PremRNA Splicing 2121 General Mechanisms

In addition to editing, the 5-HT2C receptor pre-mRNA undergoes alternative splicing. Alternative splicing affects an estimated 95% of human intron containing genes and is one of the most important mechanisms to increase the use of information encoded in eukaryotic genomes (Pan et al. 2008; Wang et al. 2008). The mechanism of splicing catalysis has been studied in considerable detail (Jurica and Moore 2003; Wahl et al. 2009). Critical for the catalysis are transient interactions between the pre-mRNA and five small nuclear ribonucleoprotein (snRNPs) (reviewed in Biamonti and Caceres 2009; Stark and Luhrmann 2006). The interaction is based on imperfect base complementarity between the snRNPs and the pre-mRNA (Sharp 1994).

In contrast to the constitutive splicing mechanism, it is not fully understood how splice sites, especially the alternative ones, are selected. Currently, it is not possible to accurately identify alternative spliced exons from genomic DNA sequences. The problem is that splice sites exhibit a large degree of sequence variations and only the four GU-AG nucleotides flanking the intron are conserved (Stamm et al. 2006; Thanaraj and Clark 2001). The splicing machinery needs therefore additional signals that define an exon (Robberson et al. 1990). This signal is provided by transient complexes of splicing regulatory proteins and pre-mRNA. Once these complexes have formed, they interact with components of the core spliceosome, which allows the correct identification of splice sites.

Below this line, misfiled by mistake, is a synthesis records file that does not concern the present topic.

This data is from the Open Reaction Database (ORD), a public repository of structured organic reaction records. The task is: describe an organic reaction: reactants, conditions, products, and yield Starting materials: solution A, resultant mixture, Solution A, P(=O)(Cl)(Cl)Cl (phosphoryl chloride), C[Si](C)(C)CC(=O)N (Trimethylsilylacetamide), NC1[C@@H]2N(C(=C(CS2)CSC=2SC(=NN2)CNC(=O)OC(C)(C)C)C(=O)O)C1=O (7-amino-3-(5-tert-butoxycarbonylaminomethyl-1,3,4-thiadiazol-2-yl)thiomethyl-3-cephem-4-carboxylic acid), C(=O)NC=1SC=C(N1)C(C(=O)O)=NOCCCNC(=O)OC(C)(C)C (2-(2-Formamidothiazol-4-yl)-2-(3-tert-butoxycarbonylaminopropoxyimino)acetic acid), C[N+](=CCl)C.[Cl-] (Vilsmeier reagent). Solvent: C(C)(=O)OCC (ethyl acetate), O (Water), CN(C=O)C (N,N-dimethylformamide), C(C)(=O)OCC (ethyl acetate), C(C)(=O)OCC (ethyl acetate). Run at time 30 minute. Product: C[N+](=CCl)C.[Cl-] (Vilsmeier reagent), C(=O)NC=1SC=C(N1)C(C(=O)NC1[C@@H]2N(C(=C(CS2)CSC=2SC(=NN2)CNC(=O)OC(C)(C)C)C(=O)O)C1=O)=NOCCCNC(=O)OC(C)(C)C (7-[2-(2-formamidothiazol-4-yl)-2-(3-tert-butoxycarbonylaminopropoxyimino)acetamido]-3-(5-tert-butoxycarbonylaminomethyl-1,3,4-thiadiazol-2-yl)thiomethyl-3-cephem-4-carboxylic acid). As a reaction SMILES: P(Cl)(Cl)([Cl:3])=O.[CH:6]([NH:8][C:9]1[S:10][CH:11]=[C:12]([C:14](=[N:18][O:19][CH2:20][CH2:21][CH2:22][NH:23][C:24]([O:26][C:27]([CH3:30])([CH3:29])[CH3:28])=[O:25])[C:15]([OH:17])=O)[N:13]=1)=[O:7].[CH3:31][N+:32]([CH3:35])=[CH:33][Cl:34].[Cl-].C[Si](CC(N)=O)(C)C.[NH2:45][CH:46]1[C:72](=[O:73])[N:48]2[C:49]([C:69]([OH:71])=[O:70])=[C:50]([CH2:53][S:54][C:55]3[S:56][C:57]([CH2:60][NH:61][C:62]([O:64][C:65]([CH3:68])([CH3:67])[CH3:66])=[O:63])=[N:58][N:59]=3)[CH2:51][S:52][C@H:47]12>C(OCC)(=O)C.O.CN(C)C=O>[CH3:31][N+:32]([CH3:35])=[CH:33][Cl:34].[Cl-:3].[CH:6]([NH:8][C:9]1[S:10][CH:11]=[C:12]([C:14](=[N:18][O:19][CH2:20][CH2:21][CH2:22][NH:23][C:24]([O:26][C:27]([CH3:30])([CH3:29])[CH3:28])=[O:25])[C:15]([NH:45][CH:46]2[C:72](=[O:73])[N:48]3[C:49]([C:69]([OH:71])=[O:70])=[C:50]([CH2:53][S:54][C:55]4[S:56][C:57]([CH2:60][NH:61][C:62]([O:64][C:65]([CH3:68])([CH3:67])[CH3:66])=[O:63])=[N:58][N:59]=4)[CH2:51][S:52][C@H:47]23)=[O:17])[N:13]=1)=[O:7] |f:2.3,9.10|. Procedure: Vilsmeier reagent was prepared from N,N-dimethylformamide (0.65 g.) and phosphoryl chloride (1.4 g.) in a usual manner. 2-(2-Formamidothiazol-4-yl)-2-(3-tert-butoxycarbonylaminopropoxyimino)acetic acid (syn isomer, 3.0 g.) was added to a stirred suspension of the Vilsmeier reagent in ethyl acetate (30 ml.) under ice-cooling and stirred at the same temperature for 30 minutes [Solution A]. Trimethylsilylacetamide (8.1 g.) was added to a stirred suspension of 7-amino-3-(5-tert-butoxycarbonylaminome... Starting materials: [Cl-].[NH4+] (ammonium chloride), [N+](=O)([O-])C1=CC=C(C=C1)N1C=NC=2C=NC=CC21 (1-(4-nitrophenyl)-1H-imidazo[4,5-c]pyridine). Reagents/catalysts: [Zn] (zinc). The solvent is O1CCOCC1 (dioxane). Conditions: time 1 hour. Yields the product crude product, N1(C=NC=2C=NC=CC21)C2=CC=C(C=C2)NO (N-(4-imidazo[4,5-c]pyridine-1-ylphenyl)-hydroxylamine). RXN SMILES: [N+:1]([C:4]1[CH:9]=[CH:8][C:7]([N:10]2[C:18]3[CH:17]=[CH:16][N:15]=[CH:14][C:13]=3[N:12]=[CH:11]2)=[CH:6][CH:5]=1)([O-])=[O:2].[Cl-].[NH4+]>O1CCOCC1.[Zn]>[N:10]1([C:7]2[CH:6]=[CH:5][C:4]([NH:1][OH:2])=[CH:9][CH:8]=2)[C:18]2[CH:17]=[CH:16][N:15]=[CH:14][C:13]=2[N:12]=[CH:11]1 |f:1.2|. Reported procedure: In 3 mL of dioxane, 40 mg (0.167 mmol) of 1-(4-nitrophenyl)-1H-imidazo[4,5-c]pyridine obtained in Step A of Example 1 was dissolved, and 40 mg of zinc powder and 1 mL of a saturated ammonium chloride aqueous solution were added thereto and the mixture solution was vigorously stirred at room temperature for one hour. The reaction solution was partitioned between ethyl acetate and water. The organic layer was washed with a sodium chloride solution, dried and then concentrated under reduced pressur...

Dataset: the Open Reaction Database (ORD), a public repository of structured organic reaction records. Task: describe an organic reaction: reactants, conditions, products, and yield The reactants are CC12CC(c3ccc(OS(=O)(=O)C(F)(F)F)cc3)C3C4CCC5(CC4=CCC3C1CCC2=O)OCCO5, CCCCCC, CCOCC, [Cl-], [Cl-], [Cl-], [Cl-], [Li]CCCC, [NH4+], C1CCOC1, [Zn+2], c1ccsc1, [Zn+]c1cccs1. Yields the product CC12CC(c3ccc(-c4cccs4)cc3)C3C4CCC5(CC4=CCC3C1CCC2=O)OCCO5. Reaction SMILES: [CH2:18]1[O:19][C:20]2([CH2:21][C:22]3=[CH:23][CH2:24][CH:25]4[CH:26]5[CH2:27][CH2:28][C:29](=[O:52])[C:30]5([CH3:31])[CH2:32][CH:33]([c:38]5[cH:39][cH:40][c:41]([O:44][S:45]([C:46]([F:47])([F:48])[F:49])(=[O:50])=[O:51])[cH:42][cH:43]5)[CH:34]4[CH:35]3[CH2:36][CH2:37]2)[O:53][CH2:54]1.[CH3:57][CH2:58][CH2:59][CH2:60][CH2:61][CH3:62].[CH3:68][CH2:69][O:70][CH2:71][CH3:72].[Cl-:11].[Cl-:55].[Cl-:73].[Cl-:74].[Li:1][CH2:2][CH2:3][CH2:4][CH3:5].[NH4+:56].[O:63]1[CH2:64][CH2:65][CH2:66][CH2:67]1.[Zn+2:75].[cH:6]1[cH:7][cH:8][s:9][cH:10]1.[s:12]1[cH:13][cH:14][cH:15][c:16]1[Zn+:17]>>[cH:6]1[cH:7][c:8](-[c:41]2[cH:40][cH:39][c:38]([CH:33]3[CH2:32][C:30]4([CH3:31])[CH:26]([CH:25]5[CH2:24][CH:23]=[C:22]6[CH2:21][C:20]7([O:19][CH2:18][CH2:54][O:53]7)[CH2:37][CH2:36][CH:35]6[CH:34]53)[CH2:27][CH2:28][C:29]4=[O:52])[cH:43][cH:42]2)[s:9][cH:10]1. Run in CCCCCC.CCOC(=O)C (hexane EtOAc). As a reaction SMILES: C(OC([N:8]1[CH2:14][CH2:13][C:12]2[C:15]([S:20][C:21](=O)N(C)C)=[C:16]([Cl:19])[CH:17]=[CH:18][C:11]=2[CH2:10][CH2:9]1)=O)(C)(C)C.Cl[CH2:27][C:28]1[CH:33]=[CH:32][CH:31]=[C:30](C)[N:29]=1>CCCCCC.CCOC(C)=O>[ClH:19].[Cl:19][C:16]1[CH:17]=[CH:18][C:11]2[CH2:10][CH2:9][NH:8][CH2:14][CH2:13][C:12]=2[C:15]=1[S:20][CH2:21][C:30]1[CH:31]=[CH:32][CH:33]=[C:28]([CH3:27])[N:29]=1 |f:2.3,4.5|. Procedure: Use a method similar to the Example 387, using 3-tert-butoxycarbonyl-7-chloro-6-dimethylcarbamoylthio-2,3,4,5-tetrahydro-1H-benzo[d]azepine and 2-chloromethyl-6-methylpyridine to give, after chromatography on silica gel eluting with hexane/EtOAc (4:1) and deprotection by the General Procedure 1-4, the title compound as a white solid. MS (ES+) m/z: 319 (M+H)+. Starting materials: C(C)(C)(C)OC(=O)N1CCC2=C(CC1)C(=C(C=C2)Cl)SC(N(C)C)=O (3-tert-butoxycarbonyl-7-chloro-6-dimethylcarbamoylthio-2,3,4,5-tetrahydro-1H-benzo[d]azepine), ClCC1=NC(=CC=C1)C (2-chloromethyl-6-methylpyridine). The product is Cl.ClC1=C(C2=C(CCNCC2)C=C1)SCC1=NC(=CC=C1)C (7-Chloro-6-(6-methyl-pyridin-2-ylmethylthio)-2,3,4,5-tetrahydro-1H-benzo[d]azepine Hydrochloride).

Serine-arginine-rich proteins (SR-proteins) and heterogenous ribonuclear-proteins (hnRNPs) are the major classes of proteins identified in complexes forming on pre-mRNA. These proteins bind to short degenerate sequences on the pre-mRNA. The degeneracy of the sequences allows the coding requirements of the pre-mRNA to be independent from splicing requirements. Depending on which proteins they bind, sequence elements on the pre-mRNA can act as either enhancers or silencers, which either promote or antagonize exon usage. Splicing regulatory proteins generally possess RNA-binding and protein-interaction domains that allow weak, transient binding between protein and pre-mRNA as well as among proteins that assemble on the pre-mRNA. The combination of these multiple weak interactions ultimately leads to the accurate recognition of exons by the spliceosome (Smith and Valcarcel 2000; Maniatis and Tasic 2002; Hertel 2008).

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